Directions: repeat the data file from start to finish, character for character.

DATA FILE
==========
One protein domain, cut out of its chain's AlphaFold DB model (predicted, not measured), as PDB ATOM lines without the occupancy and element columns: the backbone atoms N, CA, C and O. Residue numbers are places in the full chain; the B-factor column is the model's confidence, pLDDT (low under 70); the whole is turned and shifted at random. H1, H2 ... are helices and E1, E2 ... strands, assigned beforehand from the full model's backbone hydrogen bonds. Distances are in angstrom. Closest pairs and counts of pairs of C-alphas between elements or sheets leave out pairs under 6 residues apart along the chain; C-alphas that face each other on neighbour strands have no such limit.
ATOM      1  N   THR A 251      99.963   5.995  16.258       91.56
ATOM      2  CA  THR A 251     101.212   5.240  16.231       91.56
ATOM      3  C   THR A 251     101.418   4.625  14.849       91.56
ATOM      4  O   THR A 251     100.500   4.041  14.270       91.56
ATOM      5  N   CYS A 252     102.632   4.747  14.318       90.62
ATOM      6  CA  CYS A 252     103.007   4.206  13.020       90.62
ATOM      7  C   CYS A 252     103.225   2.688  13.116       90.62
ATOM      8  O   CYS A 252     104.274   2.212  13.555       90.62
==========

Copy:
One protein domain, cut out of its chain's AlphaFold DB model (predicted, not measured), as PDB ATOM lines without the occupancy and element columns: the backbone atoms N, CA, C and O. Residue numbers are places in the full chain; the B-factor column is the model's confidence, pLDDT (low under 70); the whole is turned and shifted at random. H1, H2 ... are helices and E1, E2 ... strands, assigned beforehand from the full model's backbone hydrogen bonds. Distances are in angstrom. Closest pairs and counts of pairs of C-alphas between elements or sheets leave out pairs under 6 residues apart along the chain; C-alphas that face each other on neighbour strands have no such limit.
ATOM      1  N   THR A 251      99.963   5.995  16.258       91.56
ATOM      2  CA  THR A 251     101.212   5.240  16.231       91.56
ATOM      3  C   THR A 251     101.418   4.625  14.849       91.56
ATOM      4  O   THR A 251     100.500   4.041  14.270       91.56
ATOM      5  N   CYS A 252     102.632   4.747  14.318       90.62
ATOM      6  CA  CYS A 252     103.007   4.206  13.020       90.62
ATOM      7  C   CYS A 252     103.225   2.688  13.116       90.62
ATOM      8  O   CYS A 252     104.274   2.212  13.555       90.62